It’s good to appreciate tea for what it is, but I wanted to include a small comparison for the sake of learning.

I have consumed less than a handful of teas with dry-storage and this age and these comments should be taken within that context.. I also used different brewing parameters for both teas. Both teas are very potent and full. While neither tea is sweet & smooth, this tea (the Zhongcha) has more remnants of smoke and occupies a more savory flavor range. This is partly interesting, because Su notes that the 1988 QB was one of the smokiest teas she’s had when young (I didn’t detect much smoke anymore). The 1988 QB has less obvious green pungency in the taste. The flavor of the Zhongcha in particular was difficult to even appreciate over the sheer raw potency of the initial steeps. After the initial four or five steeps, both teas ease up a bit and go into more soft and palatable notes. Both teas have a good huigan, but the 1988 QBs ranks a few notches up (one of the best), with a booming huigan that left me very impressed and helped me to understand the acclaim and hype.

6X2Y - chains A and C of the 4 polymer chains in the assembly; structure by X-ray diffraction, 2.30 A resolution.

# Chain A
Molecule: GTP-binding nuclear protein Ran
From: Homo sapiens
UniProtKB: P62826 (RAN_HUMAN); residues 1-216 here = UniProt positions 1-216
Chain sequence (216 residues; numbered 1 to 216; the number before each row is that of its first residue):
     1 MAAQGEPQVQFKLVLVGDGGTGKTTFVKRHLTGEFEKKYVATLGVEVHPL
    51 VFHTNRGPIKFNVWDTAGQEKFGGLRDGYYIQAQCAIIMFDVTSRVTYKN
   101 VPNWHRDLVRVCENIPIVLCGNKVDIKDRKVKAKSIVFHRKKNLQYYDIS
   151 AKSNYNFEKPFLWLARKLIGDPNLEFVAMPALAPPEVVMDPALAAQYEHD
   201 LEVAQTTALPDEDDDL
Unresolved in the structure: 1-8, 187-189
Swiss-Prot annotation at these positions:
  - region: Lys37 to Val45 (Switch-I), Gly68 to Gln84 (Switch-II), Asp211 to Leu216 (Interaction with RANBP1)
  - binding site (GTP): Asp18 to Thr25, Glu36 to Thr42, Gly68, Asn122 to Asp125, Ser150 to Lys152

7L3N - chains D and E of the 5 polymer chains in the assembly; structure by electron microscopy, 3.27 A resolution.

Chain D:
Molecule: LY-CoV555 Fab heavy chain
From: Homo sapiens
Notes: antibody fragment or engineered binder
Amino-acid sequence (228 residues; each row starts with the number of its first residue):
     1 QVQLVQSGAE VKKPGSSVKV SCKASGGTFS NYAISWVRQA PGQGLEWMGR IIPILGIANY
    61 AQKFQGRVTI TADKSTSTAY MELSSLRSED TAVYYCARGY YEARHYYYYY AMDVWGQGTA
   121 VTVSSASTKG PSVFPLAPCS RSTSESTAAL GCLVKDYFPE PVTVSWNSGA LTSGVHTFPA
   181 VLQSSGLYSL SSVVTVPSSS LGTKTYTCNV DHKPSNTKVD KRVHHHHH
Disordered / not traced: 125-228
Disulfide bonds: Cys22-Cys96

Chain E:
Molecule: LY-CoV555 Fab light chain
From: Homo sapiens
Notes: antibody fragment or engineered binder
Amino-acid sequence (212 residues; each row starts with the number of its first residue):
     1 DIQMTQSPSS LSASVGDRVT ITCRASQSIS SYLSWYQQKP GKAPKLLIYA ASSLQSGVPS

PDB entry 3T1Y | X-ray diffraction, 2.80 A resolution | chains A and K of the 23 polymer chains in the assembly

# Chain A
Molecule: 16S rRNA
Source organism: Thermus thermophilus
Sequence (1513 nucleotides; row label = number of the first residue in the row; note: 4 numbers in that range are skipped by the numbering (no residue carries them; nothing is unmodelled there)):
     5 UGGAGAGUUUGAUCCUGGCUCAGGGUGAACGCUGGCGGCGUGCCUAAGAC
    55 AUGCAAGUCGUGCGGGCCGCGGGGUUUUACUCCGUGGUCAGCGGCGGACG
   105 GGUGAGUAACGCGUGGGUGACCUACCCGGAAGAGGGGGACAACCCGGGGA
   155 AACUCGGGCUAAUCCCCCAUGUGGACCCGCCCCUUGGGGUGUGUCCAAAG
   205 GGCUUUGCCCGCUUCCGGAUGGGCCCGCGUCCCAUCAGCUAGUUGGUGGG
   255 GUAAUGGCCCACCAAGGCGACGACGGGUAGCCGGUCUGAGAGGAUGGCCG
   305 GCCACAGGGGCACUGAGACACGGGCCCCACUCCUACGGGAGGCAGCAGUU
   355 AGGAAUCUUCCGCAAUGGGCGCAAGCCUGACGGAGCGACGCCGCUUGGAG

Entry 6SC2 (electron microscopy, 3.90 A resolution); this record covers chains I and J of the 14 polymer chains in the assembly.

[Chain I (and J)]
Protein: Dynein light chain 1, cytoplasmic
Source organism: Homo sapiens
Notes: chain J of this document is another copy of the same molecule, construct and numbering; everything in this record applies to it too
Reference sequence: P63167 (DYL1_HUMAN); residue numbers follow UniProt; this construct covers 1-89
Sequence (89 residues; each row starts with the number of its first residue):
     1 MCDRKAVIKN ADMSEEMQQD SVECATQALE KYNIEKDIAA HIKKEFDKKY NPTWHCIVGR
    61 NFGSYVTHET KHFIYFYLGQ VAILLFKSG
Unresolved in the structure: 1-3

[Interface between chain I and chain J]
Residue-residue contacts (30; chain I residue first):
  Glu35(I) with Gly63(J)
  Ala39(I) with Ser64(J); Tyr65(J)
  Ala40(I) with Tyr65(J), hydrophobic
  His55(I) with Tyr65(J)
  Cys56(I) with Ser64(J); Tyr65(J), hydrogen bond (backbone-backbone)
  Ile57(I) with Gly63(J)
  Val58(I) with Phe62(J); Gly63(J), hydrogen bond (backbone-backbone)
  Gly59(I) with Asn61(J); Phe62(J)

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5 Responses to Rare Tea: Dry-Stored 1980s/1990s Zhongcha 7542

  1. Cwyn says:

    I think w2t’s Amerykah beengs were an answer to Hobbes looking for that old potency. I really want those potent teas even though I may not see them age out, oh that I were young just starting out!

    My theory is that factories are responding to the trend of drinking teas younger. In the past, blending in shou or doing a short heavy ferment were the ways to get that bitter tea a bit more drinkable. But also the advice not to drink tea young has persisted even though many new softer raws now are geared toward this new consumer behavior.

    • James says:

      It could be. There’s so much conflicting information it’s hard to know anything for certain, but I think at least a lot of that is plausible. Quite a confusing mess. Regardless, this tea has strength in spades.

  2. Richard Fiske says:

    I’ve had the privilege of experiencing this tea. It was a rare treat.

  3. MattCha says:

    “What modern day teas would be at least comparable in style to the teas being made by factory a two decades ago or more?”

    That’s the million dollar question… someone please enlighten us…
    legs are sore from sitting in lotus position…

    Peace